In June it will be two hundred years since the Battle of Waterloo and there are lots of books being published on the subject ranging from monster sized biographies of Napoleon Bonaparte or Wellington, to endless blow by blow accounts of the fighting and its aftermath.
One of the most compact and compelling of these publications is Julia Tugendhat’s book Children at the Battle of Waterloo. This book was originally published in 1979 and Julia has produced a revised version.
The book is an hour by hour account of the battle from the viewpoint of the children and young adults who were caught up in the fighting. The children range from fifteen year old Lord William Lennox, two German brothers who unwittingly find themselves on the battlefield, a French drummer boy, seventeen year old William Leeke who is facing battle for the first time and six year old Mary Adwicke who with her mother is a camp follower.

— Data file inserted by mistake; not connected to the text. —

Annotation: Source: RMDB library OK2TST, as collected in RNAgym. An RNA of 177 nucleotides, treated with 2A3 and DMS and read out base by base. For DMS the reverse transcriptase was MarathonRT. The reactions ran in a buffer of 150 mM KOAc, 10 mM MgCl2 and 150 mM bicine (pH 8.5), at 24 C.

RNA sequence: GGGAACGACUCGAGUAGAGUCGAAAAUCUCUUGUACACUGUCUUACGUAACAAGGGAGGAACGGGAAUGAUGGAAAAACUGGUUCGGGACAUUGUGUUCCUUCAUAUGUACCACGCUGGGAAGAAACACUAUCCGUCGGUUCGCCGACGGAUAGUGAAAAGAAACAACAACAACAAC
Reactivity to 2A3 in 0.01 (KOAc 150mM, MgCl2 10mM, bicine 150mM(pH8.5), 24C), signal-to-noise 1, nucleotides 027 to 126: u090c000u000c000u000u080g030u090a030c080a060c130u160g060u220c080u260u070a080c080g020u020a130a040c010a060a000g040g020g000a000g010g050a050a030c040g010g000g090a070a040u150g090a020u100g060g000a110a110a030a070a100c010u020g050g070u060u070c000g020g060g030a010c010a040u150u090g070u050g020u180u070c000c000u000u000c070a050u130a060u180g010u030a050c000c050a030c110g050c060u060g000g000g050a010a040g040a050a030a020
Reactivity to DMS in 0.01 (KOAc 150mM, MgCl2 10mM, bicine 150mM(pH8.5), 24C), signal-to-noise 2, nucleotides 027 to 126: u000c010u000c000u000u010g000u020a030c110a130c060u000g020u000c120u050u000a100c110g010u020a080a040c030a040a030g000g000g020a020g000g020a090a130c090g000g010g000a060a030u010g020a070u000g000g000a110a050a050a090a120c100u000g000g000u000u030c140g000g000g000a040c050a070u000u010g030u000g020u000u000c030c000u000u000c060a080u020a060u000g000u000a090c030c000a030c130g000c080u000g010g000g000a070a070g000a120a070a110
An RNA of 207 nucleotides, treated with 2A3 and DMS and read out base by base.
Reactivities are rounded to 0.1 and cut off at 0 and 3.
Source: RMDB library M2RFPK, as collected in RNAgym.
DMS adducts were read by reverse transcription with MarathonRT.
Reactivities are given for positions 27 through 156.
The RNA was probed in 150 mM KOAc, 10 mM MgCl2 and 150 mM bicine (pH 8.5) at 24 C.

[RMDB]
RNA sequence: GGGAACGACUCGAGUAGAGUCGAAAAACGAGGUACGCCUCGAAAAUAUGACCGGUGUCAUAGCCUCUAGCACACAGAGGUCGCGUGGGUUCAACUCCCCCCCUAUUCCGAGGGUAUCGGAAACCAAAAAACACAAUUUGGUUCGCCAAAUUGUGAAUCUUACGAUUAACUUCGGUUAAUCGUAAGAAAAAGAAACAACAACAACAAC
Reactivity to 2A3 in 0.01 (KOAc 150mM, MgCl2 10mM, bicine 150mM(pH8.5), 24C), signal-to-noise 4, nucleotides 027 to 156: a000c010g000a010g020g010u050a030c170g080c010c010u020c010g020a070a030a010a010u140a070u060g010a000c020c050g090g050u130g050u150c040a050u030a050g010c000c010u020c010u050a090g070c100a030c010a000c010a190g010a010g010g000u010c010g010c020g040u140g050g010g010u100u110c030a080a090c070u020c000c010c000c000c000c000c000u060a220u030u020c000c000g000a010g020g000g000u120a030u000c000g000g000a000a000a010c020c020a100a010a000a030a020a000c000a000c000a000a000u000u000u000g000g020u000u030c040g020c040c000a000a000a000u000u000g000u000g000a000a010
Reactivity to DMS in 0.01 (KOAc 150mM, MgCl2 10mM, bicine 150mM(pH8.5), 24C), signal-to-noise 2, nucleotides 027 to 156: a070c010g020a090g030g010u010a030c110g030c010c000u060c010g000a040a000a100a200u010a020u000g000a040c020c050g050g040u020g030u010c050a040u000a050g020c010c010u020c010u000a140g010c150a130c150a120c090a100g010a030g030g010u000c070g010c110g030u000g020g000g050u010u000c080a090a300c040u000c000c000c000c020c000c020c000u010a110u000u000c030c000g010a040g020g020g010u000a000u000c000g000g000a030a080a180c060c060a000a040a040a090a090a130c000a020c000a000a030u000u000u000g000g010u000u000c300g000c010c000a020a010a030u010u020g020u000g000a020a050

‘They put a skinny chicken in the camp kettle to boil. Mary was a skilled scavenger and had caught it near the farmhouse during the afternoon. After they had eaten, they stretched out together on the bloodstained ground and went to sleep, untroubled by the sounds of suffering around them.’
Julia writes with a clear and compassionate voice. She gives a detailed account of the battle strategy whilst at the same time reminding us of the human cost.
The relaunch of the book is timely not only because of the anniversary of one particular battle but because there are still some fifteen year olds who are finding themselves drawn into conflict.
Produced by The Choir Press
Illustrated by Robin Tronson
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